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Trust Settlement Doesn’t Create Gift or GST Tax Issues

Issue involved whether adopted individuals qualified as descendants.

In Private Letter Ruling 202343005 (Oct. 27, 2023), a family sought confirmation that its settlement agreement regarding several family trusts wouldn’t cause adverse generation-skipping transfer (GST) or gift tax consequences.

A married couple created a series of testamentary trusts for their children under their wills. The trusts became irrevocable before Sept. 25, 1985 and, as a result, were grandfathered for GST tax purposes. Over the years, after one child died without children and pursuant to state court orders, the trusts for the children divided into further trusts for grandchildren.

The trust company serving as trustee of each of the trusts filed a petition with the state court to construe the definition of the term “children” and “descendants” because two of the eight grandchildren had adopted individuals who were older than 18. The issue at hand was whether those adopted individuals qualified as descendants of the original settlors and beneficiaries of the trust. A state law answered this question, but the law was enacted after the date of the settlors’ deaths, so it wasn’t clear if it was applicable to the trusts established under the settlors’ wills.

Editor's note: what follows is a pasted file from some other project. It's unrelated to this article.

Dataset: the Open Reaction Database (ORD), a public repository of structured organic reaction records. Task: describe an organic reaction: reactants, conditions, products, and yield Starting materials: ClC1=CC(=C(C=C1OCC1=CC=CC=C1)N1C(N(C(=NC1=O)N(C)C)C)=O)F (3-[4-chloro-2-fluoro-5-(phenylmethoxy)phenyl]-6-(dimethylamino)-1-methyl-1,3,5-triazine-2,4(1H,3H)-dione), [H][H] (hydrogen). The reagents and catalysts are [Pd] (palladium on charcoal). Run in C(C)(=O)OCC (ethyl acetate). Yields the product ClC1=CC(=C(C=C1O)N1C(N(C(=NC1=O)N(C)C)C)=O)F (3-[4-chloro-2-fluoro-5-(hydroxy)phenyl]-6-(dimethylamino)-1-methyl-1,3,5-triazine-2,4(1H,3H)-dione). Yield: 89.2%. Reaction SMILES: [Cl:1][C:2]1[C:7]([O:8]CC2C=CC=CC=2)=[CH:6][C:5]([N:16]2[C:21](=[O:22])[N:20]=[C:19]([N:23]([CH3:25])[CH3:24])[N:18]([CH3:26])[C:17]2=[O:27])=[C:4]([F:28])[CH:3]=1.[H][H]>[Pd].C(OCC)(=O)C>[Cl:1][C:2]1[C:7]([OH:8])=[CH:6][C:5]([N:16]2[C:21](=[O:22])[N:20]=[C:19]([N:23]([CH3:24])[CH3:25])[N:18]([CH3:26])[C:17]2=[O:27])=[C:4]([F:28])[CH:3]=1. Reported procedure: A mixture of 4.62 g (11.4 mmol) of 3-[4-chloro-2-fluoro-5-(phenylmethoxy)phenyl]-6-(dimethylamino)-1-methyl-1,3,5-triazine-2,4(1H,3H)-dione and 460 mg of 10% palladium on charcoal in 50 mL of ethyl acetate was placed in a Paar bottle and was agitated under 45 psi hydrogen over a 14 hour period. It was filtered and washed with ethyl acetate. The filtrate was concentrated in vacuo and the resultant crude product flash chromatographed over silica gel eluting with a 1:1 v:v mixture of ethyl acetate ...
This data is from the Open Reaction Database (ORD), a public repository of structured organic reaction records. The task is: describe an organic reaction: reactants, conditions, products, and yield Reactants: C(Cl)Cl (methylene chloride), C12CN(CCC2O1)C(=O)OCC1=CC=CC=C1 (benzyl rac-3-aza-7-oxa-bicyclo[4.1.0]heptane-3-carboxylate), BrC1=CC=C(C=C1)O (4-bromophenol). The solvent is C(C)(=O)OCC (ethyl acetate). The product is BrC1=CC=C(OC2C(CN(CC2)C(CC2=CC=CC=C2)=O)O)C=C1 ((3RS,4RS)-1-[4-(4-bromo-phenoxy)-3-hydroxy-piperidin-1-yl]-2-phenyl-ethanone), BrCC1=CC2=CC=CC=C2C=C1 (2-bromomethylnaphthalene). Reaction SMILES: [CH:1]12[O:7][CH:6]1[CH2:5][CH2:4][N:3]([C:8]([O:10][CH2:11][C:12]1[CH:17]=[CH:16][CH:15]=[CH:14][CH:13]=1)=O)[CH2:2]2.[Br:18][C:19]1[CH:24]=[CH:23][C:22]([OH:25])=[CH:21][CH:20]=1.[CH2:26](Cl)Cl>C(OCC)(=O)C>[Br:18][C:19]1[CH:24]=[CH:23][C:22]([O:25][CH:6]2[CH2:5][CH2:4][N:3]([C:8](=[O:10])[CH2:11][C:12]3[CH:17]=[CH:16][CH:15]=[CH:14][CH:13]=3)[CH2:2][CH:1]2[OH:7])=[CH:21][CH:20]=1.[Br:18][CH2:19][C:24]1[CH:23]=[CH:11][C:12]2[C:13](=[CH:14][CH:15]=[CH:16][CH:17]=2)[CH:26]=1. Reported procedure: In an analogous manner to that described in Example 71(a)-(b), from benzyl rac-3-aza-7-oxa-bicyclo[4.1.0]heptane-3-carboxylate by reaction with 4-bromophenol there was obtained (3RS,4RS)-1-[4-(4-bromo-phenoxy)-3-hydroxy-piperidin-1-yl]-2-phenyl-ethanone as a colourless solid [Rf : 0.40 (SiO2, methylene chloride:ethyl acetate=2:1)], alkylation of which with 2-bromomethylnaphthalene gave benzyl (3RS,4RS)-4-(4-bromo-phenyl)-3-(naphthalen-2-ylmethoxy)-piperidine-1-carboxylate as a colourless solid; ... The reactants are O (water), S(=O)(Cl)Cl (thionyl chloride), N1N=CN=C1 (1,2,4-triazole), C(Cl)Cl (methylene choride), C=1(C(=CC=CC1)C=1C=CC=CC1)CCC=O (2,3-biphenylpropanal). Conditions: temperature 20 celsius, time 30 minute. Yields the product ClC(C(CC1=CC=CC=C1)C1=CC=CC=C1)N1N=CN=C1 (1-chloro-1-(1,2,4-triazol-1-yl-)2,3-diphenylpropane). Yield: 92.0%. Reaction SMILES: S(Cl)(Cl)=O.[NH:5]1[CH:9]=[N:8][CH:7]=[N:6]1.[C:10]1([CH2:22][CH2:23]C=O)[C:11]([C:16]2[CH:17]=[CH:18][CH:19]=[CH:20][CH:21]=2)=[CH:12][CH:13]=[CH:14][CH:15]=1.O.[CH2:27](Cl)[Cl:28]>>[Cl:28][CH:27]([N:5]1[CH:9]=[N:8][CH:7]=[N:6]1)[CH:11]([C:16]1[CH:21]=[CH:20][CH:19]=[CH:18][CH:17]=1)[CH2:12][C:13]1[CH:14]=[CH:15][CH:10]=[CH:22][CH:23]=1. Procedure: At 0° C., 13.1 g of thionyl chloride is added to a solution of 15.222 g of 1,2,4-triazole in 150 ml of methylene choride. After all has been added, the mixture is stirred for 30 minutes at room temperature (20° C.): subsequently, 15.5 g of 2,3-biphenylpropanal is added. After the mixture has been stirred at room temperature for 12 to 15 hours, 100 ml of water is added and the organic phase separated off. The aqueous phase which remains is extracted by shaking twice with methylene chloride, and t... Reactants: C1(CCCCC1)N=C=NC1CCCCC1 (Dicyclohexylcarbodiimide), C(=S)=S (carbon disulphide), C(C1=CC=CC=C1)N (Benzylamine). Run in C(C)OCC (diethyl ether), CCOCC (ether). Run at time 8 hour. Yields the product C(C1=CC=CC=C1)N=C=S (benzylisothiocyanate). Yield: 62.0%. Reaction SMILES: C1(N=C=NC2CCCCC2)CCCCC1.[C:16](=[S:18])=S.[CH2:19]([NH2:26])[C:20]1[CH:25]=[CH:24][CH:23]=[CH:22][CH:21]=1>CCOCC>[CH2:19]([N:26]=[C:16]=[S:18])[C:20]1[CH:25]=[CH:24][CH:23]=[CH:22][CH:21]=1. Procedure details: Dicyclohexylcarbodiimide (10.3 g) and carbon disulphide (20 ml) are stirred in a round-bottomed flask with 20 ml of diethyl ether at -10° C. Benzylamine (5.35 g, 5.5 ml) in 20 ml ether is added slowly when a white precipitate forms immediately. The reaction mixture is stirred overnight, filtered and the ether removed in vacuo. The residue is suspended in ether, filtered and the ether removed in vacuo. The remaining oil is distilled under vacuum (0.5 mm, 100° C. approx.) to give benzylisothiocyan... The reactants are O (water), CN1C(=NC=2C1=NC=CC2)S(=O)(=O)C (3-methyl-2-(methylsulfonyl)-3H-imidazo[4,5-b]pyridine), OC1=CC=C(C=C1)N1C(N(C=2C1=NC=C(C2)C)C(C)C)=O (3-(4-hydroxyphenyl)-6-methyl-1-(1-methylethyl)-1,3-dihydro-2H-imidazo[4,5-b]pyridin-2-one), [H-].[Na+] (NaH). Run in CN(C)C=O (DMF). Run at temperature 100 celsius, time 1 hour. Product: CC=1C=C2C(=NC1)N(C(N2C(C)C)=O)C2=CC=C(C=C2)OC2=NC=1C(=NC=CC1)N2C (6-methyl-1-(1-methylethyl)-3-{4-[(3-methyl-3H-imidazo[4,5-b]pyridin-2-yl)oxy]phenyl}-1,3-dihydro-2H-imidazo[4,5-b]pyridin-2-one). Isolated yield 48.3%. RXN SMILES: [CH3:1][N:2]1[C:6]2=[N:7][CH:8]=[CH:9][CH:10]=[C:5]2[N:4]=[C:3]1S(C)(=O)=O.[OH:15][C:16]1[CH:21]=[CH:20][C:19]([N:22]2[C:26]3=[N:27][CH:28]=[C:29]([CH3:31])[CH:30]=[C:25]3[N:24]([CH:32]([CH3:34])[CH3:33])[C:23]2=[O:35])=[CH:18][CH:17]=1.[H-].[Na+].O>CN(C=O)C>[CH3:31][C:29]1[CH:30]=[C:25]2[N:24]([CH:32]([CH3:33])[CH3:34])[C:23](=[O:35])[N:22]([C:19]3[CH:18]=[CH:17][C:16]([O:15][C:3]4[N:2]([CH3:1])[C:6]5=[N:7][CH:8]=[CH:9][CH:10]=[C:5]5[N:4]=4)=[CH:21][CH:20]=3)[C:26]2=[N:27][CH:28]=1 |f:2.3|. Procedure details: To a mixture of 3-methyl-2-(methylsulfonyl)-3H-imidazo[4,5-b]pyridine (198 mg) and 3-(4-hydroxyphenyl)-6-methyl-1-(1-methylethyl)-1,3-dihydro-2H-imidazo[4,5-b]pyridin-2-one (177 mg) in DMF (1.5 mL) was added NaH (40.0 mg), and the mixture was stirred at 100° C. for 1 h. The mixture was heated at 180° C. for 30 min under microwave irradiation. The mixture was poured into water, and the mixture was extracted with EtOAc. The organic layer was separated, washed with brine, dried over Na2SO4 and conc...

After years of litigation, the family members and trustee entered into a settlement agreement that the state court approved. The agreement provided that certain cash payments would be made to the adopted individuals and to separate trusts for their benefit.

The Internal Revenue Service ruled that the lengthy litigation clearly showed that the parties had adverse interests, the issue was bona fide and the settlement agreement was the product of an arm’s length negotiation. Further, the settlement was within the range of reasonable outcomes under the wills and state law. As a result, the various distributions and trust severances under the settlement didn’t interfere or affect the GST tax status of any of the trusts. In addition, none of the family members were treated as making taxable gifts.


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